In addition to grieving as a community, churches also need to hope as a community: “Our churches need grief opportunities,” says Scazzero, “but at the same time, we believe in the resurrection.”

Scazzero mentions the Japanese art of kintsugi, in which broken pottery is repaired with gold joining to create a more beautiful and unique piece than before, saying, “It’s in our shatteredness, our trauma that art comes, that beauty comes. And God, somehow, is obsessed with taking flawed, broken people and creating something artistic and beautiful for the world.”

Looking to Monastic Traditions for Mental Health Practices
While grappling with problems in the modern world, Scazzero suggests that leaders seek solutions from the ancient and medieval world. “One of the contributions of our work, Emotionally Healthy Discipleship, has been to bring in the riches from monasticism through two thousand years of church history into the missional Evangelical church,” he says.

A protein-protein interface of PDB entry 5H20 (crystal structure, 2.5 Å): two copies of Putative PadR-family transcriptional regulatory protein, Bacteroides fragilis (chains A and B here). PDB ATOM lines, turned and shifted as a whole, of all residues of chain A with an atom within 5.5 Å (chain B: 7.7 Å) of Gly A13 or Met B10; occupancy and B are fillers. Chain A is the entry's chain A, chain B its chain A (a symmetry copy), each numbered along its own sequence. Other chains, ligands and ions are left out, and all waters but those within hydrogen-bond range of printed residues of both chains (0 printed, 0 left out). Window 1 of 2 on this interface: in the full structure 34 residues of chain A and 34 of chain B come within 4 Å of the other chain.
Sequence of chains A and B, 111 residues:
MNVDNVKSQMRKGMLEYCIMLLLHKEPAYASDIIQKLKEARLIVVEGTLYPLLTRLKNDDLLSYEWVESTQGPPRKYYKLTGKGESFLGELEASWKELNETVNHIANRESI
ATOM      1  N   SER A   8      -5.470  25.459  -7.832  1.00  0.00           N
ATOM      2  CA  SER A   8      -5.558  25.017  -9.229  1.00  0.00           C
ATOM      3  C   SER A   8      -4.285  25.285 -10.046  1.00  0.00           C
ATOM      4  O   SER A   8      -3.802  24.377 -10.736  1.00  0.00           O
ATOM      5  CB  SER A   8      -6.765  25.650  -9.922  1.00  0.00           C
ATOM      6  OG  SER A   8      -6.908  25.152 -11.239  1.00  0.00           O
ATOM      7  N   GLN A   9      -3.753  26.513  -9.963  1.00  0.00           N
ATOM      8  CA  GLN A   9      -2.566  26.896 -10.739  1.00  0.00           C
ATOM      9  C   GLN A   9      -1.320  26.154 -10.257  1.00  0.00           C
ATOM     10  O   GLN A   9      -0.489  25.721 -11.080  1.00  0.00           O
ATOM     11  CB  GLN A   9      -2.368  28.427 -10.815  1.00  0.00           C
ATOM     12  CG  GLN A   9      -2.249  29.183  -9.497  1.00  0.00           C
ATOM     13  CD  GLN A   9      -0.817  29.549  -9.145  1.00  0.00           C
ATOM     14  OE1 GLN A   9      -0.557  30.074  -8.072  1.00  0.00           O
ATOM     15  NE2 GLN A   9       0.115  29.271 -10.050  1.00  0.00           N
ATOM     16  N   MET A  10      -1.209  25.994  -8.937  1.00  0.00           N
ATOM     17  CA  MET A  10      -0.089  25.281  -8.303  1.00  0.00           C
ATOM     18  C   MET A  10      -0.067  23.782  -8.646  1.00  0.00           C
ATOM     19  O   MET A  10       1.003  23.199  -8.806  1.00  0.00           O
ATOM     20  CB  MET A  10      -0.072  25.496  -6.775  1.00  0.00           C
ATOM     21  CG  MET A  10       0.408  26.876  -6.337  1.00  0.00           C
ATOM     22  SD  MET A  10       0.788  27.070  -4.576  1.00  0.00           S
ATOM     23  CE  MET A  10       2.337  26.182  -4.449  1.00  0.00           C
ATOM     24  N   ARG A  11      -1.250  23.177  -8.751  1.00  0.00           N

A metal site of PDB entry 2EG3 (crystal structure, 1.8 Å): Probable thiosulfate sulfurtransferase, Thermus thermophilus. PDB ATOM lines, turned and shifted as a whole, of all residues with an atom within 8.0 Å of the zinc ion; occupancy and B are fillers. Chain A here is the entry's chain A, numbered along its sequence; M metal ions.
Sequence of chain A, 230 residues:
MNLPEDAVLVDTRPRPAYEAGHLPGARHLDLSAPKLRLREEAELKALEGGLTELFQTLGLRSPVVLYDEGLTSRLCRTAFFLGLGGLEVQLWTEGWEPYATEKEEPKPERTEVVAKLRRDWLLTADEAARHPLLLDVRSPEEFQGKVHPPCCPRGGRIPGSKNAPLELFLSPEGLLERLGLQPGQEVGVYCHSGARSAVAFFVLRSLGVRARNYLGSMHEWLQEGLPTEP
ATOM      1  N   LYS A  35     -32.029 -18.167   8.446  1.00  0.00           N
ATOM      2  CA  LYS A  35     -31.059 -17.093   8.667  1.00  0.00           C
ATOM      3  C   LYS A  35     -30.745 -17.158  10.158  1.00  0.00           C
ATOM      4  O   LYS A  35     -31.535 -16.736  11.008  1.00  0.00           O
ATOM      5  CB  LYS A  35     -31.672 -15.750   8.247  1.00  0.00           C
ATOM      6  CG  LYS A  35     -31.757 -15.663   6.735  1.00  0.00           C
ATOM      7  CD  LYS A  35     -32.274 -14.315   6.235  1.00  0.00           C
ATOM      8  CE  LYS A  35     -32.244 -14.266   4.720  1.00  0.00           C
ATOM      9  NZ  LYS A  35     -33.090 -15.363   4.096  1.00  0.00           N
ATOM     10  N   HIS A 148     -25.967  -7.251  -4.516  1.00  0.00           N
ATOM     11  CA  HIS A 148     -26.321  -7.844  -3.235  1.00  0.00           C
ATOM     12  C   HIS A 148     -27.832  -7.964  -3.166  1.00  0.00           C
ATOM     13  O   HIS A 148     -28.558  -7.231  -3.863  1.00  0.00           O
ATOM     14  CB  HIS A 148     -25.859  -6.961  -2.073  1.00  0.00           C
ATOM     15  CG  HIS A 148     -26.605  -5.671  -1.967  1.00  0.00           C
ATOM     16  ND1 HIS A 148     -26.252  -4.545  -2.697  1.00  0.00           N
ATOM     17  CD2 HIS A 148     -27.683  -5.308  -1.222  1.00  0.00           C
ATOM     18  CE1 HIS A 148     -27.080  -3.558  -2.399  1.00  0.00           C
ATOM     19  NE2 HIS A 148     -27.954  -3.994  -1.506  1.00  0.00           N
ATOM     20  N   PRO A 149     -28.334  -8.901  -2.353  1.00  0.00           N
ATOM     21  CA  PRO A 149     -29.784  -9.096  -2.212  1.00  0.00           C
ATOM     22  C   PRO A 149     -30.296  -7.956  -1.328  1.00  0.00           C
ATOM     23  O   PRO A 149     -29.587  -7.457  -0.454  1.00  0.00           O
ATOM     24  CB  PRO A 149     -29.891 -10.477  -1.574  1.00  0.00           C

Monastic discipline can help us face the troubles of 2020—and if that seems extreme, “I think it takes something that drastic to slow us down,” says Scazzero.

Scazzero believes that disciplines like a consistent 24-hour Sabbath, regularly timed prayer (such as the Daily Offices), and silent time with God can aid leaders during crisis. To commit to these practices, Scazzero also suggests developing a rule of life, “a structure in my whole life… where the love of God is in the center of everything I say and everything I do.”

This kind of discipline will certainly limit our lives. But Scazzero argues that we learn to embrace limits: “God gives us the gift of limits to restrain our rebellion… The question is what are the gifts? How’s God coming to us through these limits?”